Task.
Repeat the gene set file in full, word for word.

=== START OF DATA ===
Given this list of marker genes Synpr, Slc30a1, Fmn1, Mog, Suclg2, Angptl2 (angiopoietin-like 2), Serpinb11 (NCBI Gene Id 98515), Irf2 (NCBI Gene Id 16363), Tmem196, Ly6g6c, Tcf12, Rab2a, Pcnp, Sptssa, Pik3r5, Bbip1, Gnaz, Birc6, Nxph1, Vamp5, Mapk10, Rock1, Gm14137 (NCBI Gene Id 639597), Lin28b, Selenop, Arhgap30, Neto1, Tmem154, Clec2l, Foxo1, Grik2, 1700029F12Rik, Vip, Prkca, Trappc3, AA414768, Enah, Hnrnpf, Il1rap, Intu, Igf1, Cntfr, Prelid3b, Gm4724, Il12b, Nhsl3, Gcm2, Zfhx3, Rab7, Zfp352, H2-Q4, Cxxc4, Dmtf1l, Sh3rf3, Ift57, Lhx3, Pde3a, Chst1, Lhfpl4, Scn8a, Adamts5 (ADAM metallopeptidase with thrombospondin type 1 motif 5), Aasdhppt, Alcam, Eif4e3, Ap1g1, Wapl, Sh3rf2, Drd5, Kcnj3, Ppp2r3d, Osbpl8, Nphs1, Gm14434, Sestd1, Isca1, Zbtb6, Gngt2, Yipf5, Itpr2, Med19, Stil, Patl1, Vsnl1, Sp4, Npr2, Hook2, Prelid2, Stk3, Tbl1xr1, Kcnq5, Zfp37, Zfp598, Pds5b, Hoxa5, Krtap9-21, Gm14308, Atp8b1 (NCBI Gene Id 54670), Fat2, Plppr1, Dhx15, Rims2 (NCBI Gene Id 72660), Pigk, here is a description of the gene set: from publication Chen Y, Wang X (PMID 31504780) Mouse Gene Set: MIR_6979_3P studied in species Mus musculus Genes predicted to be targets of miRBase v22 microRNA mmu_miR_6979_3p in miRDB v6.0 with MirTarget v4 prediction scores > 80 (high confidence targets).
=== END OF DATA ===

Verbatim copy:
Given this list of marker genes Synpr, Slc30a1, Fmn1, Mog, Suclg2, Angptl2 (angiopoietin-like 2), Serpinb11 (NCBI Gene Id 98515), Irf2 (NCBI Gene Id 16363), Tmem196, Ly6g6c, Tcf12, Rab2a, Pcnp, Sptssa, Pik3r5, Bbip1, Gnaz, Birc6, Nxph1, Vamp5, Mapk10, Rock1, Gm14137 (NCBI Gene Id 639597), Lin28b, Selenop, Arhgap30, Neto1, Tmem154, Clec2l, Foxo1, Grik2, 1700029F12Rik, Vip, Prkca, Trappc3, AA414768, Enah, Hnrnpf, Il1rap, Intu, Igf1, Cntfr, Prelid3b, Gm4724, Il12b, Nhsl3, Gcm2, Zfhx3, Rab7, Zfp352, H2-Q4, Cxxc4, Dmtf1l, Sh3rf3, Ift57, Lhx3, Pde3a, Chst1, Lhfpl4, Scn8a, Adamts5 (ADAM metallopeptidase with thrombospondin type 1 motif 5), Aasdhppt, Alcam, Eif4e3, Ap1g1, Wapl, Sh3rf2, Drd5, Kcnj3, Ppp2r3d, Osbpl8, Nphs1, Gm14434, Sestd1, Isca1, Zbtb6, Gngt2, Yipf5, Itpr2, Med19, Stil, Patl1, Vsnl1, Sp4, Npr2, Hook2, Prelid2, Stk3, Tbl1xr1, Kcnq5, Zfp37, Zfp598, Pds5b, Hoxa5, Krtap9-21, Gm14308, Atp8b1 (NCBI Gene Id 54670), Fat2, Plppr1, Dhx15, Rims2 (NCBI Gene Id 72660), Pigk, here is a description of the gene set: from publication Chen Y, Wang X (PMID 31504780) Mouse Gene Set: MIR_6979_3P studied in species Mus musculus Genes predicted to be targets of miRBase v22 microRNA mmu_miR_6979_3p in miRDB v6.0 with MirTarget v4 prediction scores > 80 (high confidence targets).